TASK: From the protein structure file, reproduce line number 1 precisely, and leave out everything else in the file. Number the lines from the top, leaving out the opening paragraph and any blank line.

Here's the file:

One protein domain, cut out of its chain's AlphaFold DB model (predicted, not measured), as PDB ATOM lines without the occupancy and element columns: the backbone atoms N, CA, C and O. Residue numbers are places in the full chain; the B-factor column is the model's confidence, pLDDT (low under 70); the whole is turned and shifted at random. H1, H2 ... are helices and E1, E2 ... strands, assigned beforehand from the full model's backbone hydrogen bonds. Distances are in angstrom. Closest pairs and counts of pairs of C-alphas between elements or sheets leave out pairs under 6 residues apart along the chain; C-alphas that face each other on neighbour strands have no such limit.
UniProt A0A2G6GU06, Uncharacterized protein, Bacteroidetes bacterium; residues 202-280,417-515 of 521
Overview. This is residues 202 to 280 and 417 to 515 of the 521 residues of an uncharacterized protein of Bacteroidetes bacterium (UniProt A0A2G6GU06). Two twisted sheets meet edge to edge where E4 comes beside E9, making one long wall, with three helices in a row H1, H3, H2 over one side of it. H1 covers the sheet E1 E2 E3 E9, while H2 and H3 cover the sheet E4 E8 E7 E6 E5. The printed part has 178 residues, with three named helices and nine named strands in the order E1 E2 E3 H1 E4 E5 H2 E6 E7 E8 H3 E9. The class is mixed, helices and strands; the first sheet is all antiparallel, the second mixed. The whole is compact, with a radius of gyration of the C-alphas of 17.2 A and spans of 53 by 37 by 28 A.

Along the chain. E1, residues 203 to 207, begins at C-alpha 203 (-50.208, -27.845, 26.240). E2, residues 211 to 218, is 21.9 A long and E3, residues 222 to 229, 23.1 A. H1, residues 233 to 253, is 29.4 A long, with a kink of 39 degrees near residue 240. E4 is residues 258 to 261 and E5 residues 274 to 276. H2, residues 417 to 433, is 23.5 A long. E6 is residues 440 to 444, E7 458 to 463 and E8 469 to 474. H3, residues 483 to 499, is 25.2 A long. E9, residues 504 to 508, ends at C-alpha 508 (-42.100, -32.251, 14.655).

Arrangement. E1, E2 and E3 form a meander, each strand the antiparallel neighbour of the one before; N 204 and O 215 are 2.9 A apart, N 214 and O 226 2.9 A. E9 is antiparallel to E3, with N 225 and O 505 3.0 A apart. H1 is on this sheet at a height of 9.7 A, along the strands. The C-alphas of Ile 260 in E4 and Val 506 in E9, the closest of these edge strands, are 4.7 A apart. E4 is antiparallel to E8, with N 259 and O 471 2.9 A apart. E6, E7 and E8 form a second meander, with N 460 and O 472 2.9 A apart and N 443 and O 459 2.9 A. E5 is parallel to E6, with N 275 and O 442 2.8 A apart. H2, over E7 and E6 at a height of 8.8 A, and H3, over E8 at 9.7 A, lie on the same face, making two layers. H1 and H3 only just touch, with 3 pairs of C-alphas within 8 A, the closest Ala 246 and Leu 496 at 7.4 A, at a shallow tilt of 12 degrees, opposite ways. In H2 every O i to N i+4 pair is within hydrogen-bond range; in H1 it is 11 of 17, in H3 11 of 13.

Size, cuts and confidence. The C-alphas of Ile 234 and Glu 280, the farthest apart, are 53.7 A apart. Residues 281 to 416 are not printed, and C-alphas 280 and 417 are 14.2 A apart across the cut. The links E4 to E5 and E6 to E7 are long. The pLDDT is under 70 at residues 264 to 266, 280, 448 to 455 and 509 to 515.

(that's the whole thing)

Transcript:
UniProt A0A2G6GU06, Uncharacterized protein, Bacteroidetes bacterium; residues 202-280,417-515 of 521